“We would there were no occasion to extend the critic’s glance beyond the circle of triflers and pendants who improperly wear the title of men of science. But it is also undeniable that the treatment of new subjects by those whose rank is high in the scientific world but too often passes unchallenged, when it is amenable to censure.
The cautioness bred of a fixed habit of experimental research, the tentative advance from opinion to opinion, the weight accorded to recognized authorities – all foster a conservatism of thought which naturally runs into dogmatism.
The price of scientific progress is too commonly the martyrdom or ostracism of the innovator. The reformer of the laboratory must, so to speak, carry the citadel of custom and prejudice at the point of the bayonet. It is rare that even a postern-door is left ajar by a friendly hand.
The noisy protests and impertinent criticisms of the little people of the antechamber of science, he can afford to let pass unnoticed; the hostility of the other class is a real peril that the innovator must face and overcome.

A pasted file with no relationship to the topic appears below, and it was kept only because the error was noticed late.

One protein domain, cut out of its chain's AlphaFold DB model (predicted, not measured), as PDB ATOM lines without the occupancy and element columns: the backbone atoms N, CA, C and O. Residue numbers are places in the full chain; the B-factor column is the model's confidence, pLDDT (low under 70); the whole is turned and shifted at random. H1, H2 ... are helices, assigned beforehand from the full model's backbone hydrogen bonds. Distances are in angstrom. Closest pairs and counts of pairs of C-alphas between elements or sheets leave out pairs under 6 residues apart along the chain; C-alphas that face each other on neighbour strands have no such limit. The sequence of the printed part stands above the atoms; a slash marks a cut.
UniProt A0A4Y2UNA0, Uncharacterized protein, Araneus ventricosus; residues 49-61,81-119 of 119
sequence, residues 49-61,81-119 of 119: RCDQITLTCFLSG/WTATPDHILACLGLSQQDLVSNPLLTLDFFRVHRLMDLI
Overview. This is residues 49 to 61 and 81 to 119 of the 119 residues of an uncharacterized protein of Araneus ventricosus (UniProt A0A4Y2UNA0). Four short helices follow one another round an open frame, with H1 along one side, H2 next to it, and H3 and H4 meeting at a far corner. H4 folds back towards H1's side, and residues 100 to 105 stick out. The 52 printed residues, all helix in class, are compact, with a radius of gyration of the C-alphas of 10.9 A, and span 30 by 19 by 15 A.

Knowledge does increase apace, but the great body of scientists are entitled to the credit. In every instance they have done their best to shipwreck the new discovery, together with the discoverer. The palm is to him who has won it by individual courage, intuitiveness, and persistency. Few are the forces in nature which, when first announced, were not laughed at, and then set aside as absurd and unscientific.
Humbling the pride of those who had not discovered anything, the just claims of those have been denied a hearing until negation was no longer prudent, and then – alas for poor, selfish humanity! these very discoverers too often became the opponents and oppressors, in their turn, of still more recent explorers in the domain of natural law!
So, step by step, mankind move around their circumscribed circle of knowledge, science constantly correcting its mistakes, and readjusting on the following day the erroneous theories of the preceding one.
This has been the case, not merely with questions pertaining to psychology, such as mesmerism, in its dual sense of a physical and spiritual phenomenon, but even with such discoveries as directly related to exact sciences, and have been easy to demonstrate.”
H. P. Blavatsky